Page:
Video: 'Fresh Off The Boat' Writer Nahnatchka Khan Tells Stories From The Inside Out
This week, Code Switch takes a look at the past and present of immigrants on TV with video profiles of a quartet of groundbreaking artists who are changing the game for how immigrants are depicted on the small screen. Read the intro essay for this package, "Fresh On The Screen: How TV Is Redefining Whom We Think Of As 'American.'"
Although not an immigrant herself — she and her brother were born in Las Vegas and then raised in Hawaii — the quirks and character traits of Nahnatchka Khan's immigrant Iranian parents shaped the unique comic sensibility that she's brought to her work as a television writer and creator. And, as showrunner of ABC's groundbreaking Asian American family sitcom Fresh Off The Boat, she's been responsible for TV's most visible and viable depiction of immigrants in over two decades.
"For immigrant families, television is what connects you to American culture, but it's also what makes you feel like an outsider," says Khan. "When we were growing up, the only person we saw on TV that vaguely resembled us was the Iron Sheik — the pro wrestler whose signature move was the 'Camel Clutch.' He was always depicted as the bad guy in tournaments, but to us, he was a hero."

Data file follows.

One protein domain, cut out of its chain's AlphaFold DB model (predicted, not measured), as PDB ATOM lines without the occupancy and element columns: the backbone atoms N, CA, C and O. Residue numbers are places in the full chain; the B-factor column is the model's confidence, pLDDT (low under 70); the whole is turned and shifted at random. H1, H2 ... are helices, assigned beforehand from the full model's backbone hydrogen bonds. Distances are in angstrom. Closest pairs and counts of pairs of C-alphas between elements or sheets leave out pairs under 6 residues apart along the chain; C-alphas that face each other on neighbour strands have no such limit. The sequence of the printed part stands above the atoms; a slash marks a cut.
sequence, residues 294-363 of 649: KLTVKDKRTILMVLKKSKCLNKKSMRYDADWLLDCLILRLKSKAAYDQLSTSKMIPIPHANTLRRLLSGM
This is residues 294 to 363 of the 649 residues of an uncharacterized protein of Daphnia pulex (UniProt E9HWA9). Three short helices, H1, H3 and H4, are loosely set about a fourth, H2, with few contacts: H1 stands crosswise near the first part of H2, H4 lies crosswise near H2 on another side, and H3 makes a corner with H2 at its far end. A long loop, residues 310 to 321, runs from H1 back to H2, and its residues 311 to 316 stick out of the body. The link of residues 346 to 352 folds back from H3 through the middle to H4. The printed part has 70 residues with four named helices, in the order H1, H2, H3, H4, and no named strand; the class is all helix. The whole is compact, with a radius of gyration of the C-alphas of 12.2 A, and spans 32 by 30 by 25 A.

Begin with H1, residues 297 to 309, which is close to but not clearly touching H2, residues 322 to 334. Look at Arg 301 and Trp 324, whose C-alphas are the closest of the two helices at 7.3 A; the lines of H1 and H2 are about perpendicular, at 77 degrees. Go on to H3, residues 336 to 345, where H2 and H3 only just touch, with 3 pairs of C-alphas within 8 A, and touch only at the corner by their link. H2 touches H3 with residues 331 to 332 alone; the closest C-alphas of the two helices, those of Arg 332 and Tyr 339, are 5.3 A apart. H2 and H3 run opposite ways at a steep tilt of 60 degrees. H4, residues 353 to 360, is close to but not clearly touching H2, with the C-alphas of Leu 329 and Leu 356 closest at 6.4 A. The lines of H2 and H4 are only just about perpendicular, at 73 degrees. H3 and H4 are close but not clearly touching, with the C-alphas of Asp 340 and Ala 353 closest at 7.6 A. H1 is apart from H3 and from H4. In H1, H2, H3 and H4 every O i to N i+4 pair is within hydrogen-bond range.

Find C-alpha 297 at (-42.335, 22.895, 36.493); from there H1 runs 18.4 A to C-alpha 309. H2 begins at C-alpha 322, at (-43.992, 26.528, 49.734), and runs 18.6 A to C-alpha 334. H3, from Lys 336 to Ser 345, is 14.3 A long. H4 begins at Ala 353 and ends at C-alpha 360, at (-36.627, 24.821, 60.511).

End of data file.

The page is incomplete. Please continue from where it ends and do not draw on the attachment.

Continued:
Though a career in television was never her goal, her skills as a comic writer became evident in high school, and she decided on a whim to attend the University of Southern California's School for Cinema and Television. After graduation, she landed a development job with Disney TV, helping to create televised spin-offs of Disney's animated features. Eventually, she was paired with animator Sue Rose to adapt a comic strip about a feisty tween girl for television, and ended up as Pepper Ann's executive producer for several seasons. She then found writing gigs on Malcolm in the Middle, Good Morning Miami and American Dad, before successfully pitching a brilliantly oddball show called Don't Trust the B**** in Apartment 2B as a series for Fox.
Despite lasting just two seasons, the series, about an innocent midwestern girl who moves to New York and ends up with a sociopathic party girl as a roommate, remains a cult hit and a critical favorite.
It also established Khan as one of the most hotly in-demand creators in the business. So when Melvin Mar asked her if she was interested in showrunning a series based on celebrity chef Eddie Huang's hilarious childhood memoir, the unlikely project immediately gained legs and was picked up to series — and, under her guidance, became a breakout hit as part of ABC's slate of family comedies. "The key," says Khan, "was creating a show about immigrants that worked from the inside out, not the outside in. The Huangs are the center of their world, and we see the world through their eyes, without excuses, explanations or apologies." In developing the show with Mar, who is Chinese American, "we didn't know if audiences were ready for it, but" — as individuals who grew up in immigrant families — "we knew we were."
Check out the other profiles in this series:
Daily Show correspondent Aasif Mandvi
Comedian and star of HBO's Insecure Yvonne Orji
Grey's Anatomy star Sara Ramirez
This special package is made possible by the Vilcek Foundation
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